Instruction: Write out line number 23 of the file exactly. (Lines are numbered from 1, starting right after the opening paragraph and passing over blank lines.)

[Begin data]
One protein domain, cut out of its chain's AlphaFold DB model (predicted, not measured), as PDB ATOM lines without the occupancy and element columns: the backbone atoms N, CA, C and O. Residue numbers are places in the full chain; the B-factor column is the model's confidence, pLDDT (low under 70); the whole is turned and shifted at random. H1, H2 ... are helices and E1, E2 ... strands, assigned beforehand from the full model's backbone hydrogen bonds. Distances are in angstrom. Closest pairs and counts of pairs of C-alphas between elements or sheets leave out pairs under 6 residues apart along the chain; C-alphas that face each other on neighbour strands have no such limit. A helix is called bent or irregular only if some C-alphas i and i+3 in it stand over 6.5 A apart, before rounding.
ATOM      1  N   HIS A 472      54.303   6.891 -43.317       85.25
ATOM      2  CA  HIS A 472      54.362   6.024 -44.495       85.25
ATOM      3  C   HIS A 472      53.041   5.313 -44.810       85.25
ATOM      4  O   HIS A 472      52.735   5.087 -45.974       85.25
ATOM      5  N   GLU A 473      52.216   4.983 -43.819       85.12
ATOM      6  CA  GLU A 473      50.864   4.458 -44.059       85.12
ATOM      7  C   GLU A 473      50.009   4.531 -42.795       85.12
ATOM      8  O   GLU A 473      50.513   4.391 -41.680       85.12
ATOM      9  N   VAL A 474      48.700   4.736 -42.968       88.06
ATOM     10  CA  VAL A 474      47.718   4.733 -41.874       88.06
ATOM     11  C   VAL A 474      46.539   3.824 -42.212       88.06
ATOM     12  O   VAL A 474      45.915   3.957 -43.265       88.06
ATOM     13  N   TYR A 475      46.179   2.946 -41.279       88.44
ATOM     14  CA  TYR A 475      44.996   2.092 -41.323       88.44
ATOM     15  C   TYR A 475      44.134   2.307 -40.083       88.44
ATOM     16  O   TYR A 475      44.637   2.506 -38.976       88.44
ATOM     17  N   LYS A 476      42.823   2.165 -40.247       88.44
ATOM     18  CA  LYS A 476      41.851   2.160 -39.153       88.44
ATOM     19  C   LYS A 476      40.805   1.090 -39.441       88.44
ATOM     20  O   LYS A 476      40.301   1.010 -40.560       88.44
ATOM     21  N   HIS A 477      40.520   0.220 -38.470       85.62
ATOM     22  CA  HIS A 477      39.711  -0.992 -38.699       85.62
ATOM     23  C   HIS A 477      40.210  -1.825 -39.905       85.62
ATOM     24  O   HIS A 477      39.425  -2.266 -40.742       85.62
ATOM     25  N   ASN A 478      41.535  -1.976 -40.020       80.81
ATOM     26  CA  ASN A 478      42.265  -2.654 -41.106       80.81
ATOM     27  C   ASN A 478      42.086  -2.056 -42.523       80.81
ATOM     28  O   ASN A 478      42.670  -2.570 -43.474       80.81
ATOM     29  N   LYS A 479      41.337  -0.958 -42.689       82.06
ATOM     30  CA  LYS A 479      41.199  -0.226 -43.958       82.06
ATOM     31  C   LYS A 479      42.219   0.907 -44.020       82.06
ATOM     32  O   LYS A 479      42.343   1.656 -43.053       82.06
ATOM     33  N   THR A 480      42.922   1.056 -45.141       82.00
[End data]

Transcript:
ATOM     23  C   HIS A 477      40.210  -1.825 -39.905       85.62